When someone asks you for help, do you prefer to be asked nicely and then be rewarded with a “thank you” or “nice job?” Or do you prefer they scream to get you moving and then criticize you when you’re finished? What ridiculous questions! We all prefer to be treated with respect. Yet, think how we often treat our animals with yelling, hot shots, etc. Using positive, gentle techniques in the long run is normally faster and easier on you and your animals. Here’s an animal behavior principle and some examples of how we can use it to our benefit.
Behavior Depends on Consequences
This principle tells us that positive consequences increase the likelihood of an animal repeating a behavior and negative consequences decrease the likelihood of an animal repeating a behavior. Positive consequences have fewer negative side effects which is good for us and the animals.
Example 1: Moving animals through chutes.
Animal moves through shoot, eventually.
1) Animal kicks or jumps over the corral or alley way fence endangering the handler and itself.
2) Animals refuse to enter the corral or alley ways the next time they are worked.
3) They lose weight.
4) They suffer from increased stress and are more like to become sick.
Move animals quietly through chutes using low-stress livestock handling techniques.
Result: Animal moves through chute quickly, quietly and calmly.
Side Effects: Animals willing enter corral easily the next time they are worked.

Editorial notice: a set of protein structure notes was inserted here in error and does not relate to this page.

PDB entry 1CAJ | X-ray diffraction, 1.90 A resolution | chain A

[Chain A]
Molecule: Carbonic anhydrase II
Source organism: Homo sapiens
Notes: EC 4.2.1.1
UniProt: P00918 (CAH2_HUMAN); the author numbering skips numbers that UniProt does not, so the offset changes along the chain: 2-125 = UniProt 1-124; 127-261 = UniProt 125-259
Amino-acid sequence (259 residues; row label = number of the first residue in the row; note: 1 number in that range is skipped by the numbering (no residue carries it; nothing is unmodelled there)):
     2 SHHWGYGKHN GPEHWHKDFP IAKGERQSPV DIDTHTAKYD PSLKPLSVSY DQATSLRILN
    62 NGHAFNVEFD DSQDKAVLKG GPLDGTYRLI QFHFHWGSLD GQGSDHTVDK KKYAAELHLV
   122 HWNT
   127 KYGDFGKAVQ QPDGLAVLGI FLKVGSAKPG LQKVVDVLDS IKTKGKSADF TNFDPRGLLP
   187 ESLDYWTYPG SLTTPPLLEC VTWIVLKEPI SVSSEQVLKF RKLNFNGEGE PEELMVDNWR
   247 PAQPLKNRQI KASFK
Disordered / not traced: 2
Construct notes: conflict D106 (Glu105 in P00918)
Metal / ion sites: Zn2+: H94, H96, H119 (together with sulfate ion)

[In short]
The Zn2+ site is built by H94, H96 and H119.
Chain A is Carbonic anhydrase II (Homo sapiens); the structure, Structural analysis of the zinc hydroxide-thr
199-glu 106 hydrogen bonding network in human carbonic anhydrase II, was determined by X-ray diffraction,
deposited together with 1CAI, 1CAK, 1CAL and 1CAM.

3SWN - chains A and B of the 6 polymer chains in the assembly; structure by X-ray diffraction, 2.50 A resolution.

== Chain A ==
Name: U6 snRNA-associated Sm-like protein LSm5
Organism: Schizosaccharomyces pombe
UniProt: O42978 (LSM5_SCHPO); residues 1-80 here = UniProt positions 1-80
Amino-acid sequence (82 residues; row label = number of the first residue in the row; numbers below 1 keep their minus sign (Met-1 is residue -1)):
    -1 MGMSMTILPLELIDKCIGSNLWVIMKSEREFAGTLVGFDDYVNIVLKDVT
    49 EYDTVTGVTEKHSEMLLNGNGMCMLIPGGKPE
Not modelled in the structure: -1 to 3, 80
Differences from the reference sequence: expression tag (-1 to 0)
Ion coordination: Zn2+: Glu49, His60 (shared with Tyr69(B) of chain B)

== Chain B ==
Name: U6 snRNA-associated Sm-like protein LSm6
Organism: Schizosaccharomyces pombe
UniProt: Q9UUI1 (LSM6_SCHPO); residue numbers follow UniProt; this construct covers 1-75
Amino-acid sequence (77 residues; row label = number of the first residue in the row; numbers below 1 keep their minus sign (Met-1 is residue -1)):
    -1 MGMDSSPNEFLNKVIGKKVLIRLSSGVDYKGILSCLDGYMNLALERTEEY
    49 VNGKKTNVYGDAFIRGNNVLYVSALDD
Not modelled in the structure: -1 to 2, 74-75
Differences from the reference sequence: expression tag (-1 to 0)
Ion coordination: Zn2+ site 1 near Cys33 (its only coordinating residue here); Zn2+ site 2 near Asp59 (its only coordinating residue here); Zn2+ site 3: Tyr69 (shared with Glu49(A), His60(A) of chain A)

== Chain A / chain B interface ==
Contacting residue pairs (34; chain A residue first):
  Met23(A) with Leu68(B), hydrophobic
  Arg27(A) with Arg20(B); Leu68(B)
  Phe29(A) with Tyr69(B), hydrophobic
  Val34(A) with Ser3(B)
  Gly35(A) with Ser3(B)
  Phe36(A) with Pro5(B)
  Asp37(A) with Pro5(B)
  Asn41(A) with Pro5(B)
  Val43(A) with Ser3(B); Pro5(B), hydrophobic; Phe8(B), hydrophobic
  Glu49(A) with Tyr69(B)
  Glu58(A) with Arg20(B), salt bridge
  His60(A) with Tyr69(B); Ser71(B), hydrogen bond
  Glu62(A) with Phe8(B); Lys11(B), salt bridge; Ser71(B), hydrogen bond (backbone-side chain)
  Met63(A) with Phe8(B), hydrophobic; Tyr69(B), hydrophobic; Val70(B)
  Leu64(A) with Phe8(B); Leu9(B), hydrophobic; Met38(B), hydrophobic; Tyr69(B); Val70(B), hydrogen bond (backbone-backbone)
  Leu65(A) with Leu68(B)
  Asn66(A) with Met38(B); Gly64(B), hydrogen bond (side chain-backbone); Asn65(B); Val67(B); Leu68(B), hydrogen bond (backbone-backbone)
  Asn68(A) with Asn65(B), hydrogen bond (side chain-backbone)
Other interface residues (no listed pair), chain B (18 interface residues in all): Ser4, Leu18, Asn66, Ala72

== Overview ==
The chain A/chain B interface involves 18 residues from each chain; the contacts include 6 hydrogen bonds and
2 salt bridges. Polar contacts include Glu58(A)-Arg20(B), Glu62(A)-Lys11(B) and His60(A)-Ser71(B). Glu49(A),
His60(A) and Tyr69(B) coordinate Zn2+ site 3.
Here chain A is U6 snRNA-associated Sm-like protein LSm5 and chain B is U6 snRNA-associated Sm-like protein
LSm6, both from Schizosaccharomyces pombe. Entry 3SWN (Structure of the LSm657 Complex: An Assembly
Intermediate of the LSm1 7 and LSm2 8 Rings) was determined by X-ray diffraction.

Example 2: Getting animals to eat a high energy food.
Starve animals until they eat the new food. Offer them all the new food they can eat in a the new environment.
Animals refuse to eat. After several days, they try the new food which results in positive consequences. They increase intake of the food quickly but suffer from acidosis because their rumen microbes have not had time to adjust. They decrease intake and slowly increase intake but never eat as well as the animals above. They gain weight more slowly and reach final finish weight several weeks behind the animals above.
Animals gain weight slowly. Many get sick and have to be treated with antibiotics.
Introduce animals to foods they will be fed in the feedlot with their mothers in a familiar environment. Offer familiar foods in a new environment and animals eat it readily. Gradually increase food to allow animals’ rumens to adjust to new food high in energy.
Animals eat food and gain weight quickly.
Here’s how rancher Jim Winder has used this principle to move livestock across large landscapes. In this 4 minute vide he describes the problems with the status quo and then how he uses rewards and causing discomfort to reinforce natural herding behavior.
Want to learn more? Visit the BEHAVE website for all kinds of information about how animals learn and choose what to eat.